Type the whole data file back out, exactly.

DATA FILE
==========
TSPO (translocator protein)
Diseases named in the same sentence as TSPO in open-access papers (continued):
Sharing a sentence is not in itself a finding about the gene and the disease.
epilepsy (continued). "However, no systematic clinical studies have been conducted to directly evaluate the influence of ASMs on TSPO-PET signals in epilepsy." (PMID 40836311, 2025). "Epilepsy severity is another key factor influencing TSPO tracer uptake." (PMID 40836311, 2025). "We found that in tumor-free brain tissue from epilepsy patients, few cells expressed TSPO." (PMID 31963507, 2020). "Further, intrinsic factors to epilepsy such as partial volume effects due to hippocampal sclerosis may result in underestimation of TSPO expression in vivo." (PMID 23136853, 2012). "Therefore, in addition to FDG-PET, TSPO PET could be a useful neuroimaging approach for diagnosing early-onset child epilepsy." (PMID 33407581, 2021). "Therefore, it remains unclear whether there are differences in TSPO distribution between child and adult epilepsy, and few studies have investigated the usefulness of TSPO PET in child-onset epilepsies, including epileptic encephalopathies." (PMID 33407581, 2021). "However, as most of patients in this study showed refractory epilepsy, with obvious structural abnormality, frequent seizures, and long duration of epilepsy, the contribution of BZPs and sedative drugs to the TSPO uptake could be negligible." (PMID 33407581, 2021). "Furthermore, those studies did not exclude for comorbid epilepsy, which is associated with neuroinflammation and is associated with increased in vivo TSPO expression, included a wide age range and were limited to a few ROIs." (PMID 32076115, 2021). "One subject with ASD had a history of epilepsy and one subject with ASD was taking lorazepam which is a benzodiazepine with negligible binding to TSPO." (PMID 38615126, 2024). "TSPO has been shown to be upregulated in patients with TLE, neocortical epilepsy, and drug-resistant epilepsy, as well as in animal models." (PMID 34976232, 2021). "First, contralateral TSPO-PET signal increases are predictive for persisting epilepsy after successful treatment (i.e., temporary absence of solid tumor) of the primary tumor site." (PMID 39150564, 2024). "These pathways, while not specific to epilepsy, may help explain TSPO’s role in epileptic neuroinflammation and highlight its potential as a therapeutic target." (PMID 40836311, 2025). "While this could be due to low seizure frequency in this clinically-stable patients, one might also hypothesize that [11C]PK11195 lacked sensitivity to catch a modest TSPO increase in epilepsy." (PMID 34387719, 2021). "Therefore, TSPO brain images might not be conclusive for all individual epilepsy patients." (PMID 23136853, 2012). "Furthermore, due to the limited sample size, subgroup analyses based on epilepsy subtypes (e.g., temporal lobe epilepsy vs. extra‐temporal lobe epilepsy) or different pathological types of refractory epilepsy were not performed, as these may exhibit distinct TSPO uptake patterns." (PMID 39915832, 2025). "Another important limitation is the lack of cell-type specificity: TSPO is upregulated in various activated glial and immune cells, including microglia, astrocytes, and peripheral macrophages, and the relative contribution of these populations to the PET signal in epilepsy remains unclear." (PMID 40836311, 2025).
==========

TSPO (translocator protein)
Diseases named in the same sentence as TSPO in open-access papers (continued):
Sharing a sentence is not in itself a finding about the gene and the disease.
epilepsy (continued). "However, no systematic clinical studies have been conducted to directly evaluate the influence of ASMs on TSPO-PET signals in epilepsy." (PMID 40836311, 2025). "Epilepsy severity is another key factor influencing TSPO tracer uptake." (PMID 40836311, 2025). "We found that in tumor-free brain tissue from epilepsy patients, few cells expressed TSPO." (PMID 31963507, 2020). "Further, intrinsic factors to epilepsy such as partial volume effects due to hippocampal sclerosis may result in underestimation of TSPO expression in vivo." (PMID 23136853, 2012). "Therefore, in addition to FDG-PET, TSPO PET could be a useful neuroimaging approach for diagnosing early-onset child epilepsy." (PMID 33407581, 2021). "Therefore, it remains unclear whether there are differences in TSPO distribution between child and adult epilepsy, and few studies have investigated the usefulness of TSPO PET in child-onset epilepsies, including epileptic encephalopathies." (PMID 33407581, 2021). "However, as most of patients in this study showed refractory epilepsy, with obvious structural abnormality, frequent seizures, and long duration of epilepsy, the contribution of BZPs and sedative drugs to the TSPO uptake could be negligible." (PMID 33407581, 2021). "Furthermore, those studies did not exclude for comorbid epilepsy, which is associated with neuroinflammation and is associated with increased in vivo TSPO expression, included a wide age range and were limited to a few ROIs." (PMID 32076115, 2021). "One subject with ASD had a history of epilepsy and one subject with ASD was taking lorazepam which is a benzodiazepine with negligible binding to TSPO." (PMID 38615126, 2024). "TSPO has been shown to be upregulated in patients with TLE, neocortical epilepsy, and drug-resistant epilepsy, as well as in animal models." (PMID 34976232, 2021). "First, contralateral TSPO-PET signal increases are predictive for persisting epilepsy after successful treatment (i.e., temporary absence of solid tumor) of the primary tumor site." (PMID 39150564, 2024). "These pathways, while not specific to epilepsy, may help explain TSPO’s role in epileptic neuroinflammation and highlight its potential as a therapeutic target." (PMID 40836311, 2025). "While this could be due to low seizure frequency in this clinically-stable patients, one might also hypothesize that [11C]PK11195 lacked sensitivity to catch a modest TSPO increase in epilepsy." (PMID 34387719, 2021). "Therefore, TSPO brain images might not be conclusive for all individual epilepsy patients." (PMID 23136853, 2012). "Furthermore, due to the limited sample size, subgroup analyses based on epilepsy subtypes (e.g., temporal lobe epilepsy vs. extra‐temporal lobe epilepsy) or different pathological types of refractory epilepsy were not performed, as these may exhibit distinct TSPO uptake patterns." (PMID 39915832, 2025). "Another important limitation is the lack of cell-type specificity: TSPO is upregulated in various activated glial and immune cells, including microglia, astrocytes, and peripheral macrophages, and the relative contribution of these populations to the PET signal in epilepsy remains unclear." (PMID 40836311, 2025).